In keeping with the flavour of the season, here's a quiz question for your thought menu. Now that Slumdog Millionaire has romped home with a sackful of Oscars, the next time a scraggly, street kid sidles up to your car window and stretches out a tiny, pleading, desperate hand, will you, a) grumpily order your driver to hit the accelerator and quickly drive ahead; b) slink lower into the plush leather of your seat and squirm in awkward guilt; c) place a Rs 10 note in the child's hand and feel better; or- d) crib about how India can't hope to make a mark in the world if beggar children swarm our streets? Make no mistake; I loved the film.
Even before the Oscars provided the carpers in Urban India with a legitimate alibi to love it as well, I found the entire debate around whether Danny Boyle was guilty of 'exploiting poverty' both false and petty. On the contrary, I thought the movie succeeded marvellously at capturing the can-do spirit of India, while being mercilessly honest in chronicling its underbelly.
unrealistic? Perhaps. But only as much as the angry-young man allegories of the '70s, when Amitabh Bachchan could single-handedly eliminate the bad guys.
Would the West have reacted in the same way had an Indian made the same film? Maybe not, but so what? That doesn't mean the film should have been held up to a different ethical standard than our own movies. Frankly, I thought a lot of the cribbing was rooted in xenophobic insecurity.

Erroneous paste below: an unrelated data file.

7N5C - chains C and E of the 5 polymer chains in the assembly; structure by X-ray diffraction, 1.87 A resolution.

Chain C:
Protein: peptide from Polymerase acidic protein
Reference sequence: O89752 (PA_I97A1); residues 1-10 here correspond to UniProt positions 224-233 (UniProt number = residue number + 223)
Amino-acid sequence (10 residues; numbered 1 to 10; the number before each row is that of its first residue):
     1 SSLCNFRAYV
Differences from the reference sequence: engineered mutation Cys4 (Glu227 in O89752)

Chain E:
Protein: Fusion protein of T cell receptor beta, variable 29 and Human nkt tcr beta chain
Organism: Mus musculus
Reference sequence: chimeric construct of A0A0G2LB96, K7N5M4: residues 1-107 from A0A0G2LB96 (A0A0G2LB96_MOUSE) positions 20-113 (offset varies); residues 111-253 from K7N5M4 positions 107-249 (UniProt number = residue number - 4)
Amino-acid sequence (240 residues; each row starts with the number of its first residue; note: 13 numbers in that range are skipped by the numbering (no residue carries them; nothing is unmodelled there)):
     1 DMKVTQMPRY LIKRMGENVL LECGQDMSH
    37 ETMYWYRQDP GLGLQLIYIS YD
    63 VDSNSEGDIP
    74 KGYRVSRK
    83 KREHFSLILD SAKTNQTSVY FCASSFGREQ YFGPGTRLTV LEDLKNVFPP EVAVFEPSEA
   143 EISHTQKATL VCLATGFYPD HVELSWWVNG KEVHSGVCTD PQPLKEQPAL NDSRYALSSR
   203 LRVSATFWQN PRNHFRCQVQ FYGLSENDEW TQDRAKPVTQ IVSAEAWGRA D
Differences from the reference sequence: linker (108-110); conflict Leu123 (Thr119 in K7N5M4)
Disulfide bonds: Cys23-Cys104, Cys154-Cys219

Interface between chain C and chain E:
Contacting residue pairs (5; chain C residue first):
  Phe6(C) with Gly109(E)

But have you noticed how the Oscar win has suddenly papered over all the differences? Other than a handful of staunch naysayers, much of India is now exulting in the global recognition. We can't get enough of what Freida Pinto wore on the red carpet, and what Angelina Jolie said to her and whether 'Jai Ho' is now an international chant.
So, in a matter of days, the discourse has conveniently changed from complaining about the 'outsiders' exploiting us to celebrating how the "outsiders" are finally recognising us. In other words, we didn't like being confronted with the naked truth of our slums; but we sure as hell love the Oscars.
What does this paradoxical response tell us about ourselves as a people? My guess is that New India quite simply got accustomed to being branded in terms of Bangalore rather than beggars. In our self-image we were home to the world's outsourcing capital; not to Asia's largest slum.
After decades of being stereotyped in postcard images of poverty and saffron saints, we wanted the visual memory of India to be radically different. The dapper Wall Street Banker now defined the Indian Diaspora instead of the Gujarati newsstand owner.
We were tired of being asked preposterous questions about how we spoke such good English (so what if "we" just made up about 3-5 per cent of our country). And by the time Forbes figured out that some Indians were stinking rich, we were vicariously celebrating our new branding in the global imagination.